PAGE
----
Multiply that little bit of stupidity by tens of thousands of corporations and hundreds of world governments, and you have the world we live in.

Comment: Re:Nothing compared to what the US is spending tod (Score 2) 230

by MrLizard (#45670511) Attached to: Soviet Union Spent $1 Billion On "Psychotronic" Arms Race With the US

Yes, but are we doing it by having people sit and wish really, really, hard? There's wasting money in the normal way, and there's wasting money in amazingly stupid ways, even when you consider the "normal way" includes $600.00 hammers and the like. It takes a truly unique and special brand of stupid to waste money in a way that's ridiculous even by the accepted standards of governments world-wide.

Comment: It's all part of the equation... (Score 2) 452

by MrLizard (#44802483) Attached to: The Reporter's Fifth Amendment Paradox

You're looking for a digital answer in an analog world.

Any system of justice is going to be flawed. Period. That's a given, going in. It's even more certain than "The new MMO is going to have launch day bugs."

So, given that, we (all human societies) work to find the least flawed approach, defined as "the guilty get what's coming to them, and the innocent go free and suffer as little inconvenience as possible". (We're really screwing up that last part, with 2+ year waits for trials in many case, but that's another thread.)

We have the system we have because centuries of history, precedent, and experimentation have shown it works as well as anything else, and the risks of radically altering it outweigh the perceived gains. There's plenty of reasons -- people have historically been tortured into confessing, but not into witnessing. Intimidating witnesses is a lot easier if the witnesses have no legal pressure to *be* witnesses. (IOW, Big Vinnie is arrested. If his boys want to silence the mooks what seen him do it, they have to bribe them/threaten them. Obviously, this does happen, but the cost (the value of the bribe, the severity of the threat) increases when the witness knows he will be compelled to testify and can go to jail if he doesn't. Big Vinnie's boys have to overcome that resistance. Remove that, and it's a lot easier. They probably don't need to EITHER bribe (which saves them money) or directly threaten (which puts them at some risk if one of the mooks has a wire). The mere knowledge that they might not take kindly to someone ratting out Big Vinnie is sufficient for the witnesses to refuse to testify, if said witnesses cannot be pressured or compelled.)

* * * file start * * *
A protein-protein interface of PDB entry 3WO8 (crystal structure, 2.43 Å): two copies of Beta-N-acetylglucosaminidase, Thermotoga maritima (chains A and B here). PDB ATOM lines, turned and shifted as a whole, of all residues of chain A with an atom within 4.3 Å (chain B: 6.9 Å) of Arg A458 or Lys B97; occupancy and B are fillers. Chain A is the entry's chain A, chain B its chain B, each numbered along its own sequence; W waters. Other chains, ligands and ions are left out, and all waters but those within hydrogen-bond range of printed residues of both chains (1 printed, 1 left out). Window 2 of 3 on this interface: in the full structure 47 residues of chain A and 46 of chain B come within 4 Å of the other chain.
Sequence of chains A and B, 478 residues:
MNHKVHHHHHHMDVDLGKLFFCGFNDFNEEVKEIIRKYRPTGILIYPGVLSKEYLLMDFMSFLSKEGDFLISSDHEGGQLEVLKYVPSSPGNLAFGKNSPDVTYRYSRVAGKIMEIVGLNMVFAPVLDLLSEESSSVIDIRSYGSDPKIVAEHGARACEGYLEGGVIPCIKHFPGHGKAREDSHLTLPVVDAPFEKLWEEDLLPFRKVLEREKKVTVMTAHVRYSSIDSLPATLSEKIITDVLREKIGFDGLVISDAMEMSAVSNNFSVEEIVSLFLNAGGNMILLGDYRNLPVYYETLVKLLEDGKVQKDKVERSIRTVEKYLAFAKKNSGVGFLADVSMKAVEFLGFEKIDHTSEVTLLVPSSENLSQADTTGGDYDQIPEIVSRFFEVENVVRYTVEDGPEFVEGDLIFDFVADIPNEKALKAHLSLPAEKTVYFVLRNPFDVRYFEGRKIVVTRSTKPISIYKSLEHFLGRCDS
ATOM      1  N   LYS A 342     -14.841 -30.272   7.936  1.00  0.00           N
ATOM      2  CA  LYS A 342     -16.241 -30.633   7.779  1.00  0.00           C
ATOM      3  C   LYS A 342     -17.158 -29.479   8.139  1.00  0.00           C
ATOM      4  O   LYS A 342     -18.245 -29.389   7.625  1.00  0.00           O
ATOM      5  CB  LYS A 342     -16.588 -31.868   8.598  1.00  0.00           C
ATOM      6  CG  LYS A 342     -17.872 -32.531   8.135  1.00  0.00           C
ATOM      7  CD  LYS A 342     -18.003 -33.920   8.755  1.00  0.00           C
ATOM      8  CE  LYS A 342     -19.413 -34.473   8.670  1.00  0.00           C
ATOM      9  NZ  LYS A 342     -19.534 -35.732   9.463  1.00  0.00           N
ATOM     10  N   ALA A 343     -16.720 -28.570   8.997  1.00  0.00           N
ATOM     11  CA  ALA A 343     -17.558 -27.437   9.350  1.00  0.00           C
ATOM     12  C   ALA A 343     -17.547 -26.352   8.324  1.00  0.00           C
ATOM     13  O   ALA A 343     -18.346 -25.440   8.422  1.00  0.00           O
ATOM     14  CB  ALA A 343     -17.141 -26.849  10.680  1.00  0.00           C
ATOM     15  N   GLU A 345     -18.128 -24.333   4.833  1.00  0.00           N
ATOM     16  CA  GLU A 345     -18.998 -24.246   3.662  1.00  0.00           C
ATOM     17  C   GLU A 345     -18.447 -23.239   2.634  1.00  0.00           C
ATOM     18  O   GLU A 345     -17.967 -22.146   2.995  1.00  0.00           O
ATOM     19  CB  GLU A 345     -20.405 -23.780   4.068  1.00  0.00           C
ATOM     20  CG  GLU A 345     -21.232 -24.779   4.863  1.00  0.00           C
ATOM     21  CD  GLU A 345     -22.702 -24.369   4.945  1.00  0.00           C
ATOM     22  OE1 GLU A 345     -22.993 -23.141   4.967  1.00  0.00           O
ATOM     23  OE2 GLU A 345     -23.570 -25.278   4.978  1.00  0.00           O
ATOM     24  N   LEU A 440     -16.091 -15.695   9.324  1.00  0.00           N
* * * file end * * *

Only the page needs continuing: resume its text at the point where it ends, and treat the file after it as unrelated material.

Further, if witnesses must give testimony, it is easier to spot conflicting details that can show a witness to be unreliable (or simply human, as the fact is, most people are unreliable and conflicting eyewitness testimony is rarely as dramatic a proof of a cover-up or a lie as it is on TV). If every witness just says, "Nope, don't feel like answering.", then you have nothing.

Now, an argument can be made that if the justice system is weighted towards innocence, neither of these is overly bad; it will result in fewer convictions. However, this could tip the balance too hard against conviction, and when there is a perception that you can do anything and get away with it, there will be a mass movement to "tighten things up", and swing too hard in the other direction. I'm honestly not sure of the real effect on crime, at least not serious crime, because such crimes are rarely conducted on a rational basis. A study of NYC street criminals showed that, basically, they earn minimum wage in terms of hours worked (waiting for victims, etc.) vs. average "take" -- and faced extremely high occupational risks. Most murders are acts of passion that are unlikely to be repeated, and other than the very few professional hitmen out there, few consider a cost/beneft ratio. Murders committed in the course of other crimes (shooting a store clerk in a robbery) are insanely irrational -- you get a few hundred dollars, maybe, from the cash register, and risk life imprisonment or execution in exchange. The real function of the justice system is not to deter crime, but to remove from society, for a long period of time, those who are so irrational that they WILL risk years, decades, or their life in prison for a very small gain, or are so uncontrolled they will kill or beat someone in a fit of passion. If you accept this premise, then, compelling witnesses helps fulfill the goal of being sure this person is the one who should be removed from society.

It also serves as a protection from an overzealous state. If the only evidence is provided by the state, and the defense cannot compel witnesses, the jury will have no choice but to convict. With zero penalties for failing to speak, witnesses may simply not bother. Why show up at all? (And, in turn, this leads to a possibility of basically bribing witnesses to show up -- not to lie, which is a higher moral bar, but simply to show up in court at all, if they're free to say no.)

None of these arguments are without flaw. I could pick them apart for you myself, but I'm running out of time. :) The real answer is, basically, "Because this system works pretty well, as it is, and the risks of radical change outweigh any proposed benefits." You want to change the system? Don't ask "Why are we doing it this way?", but say, "Here's a BETTER way, and here's WHY it's better." Then, people will have to defend the system as-is against a concrete, defined, alternative, and confront the justifications of the existing system in terms of the problems your new system is supposed to solve.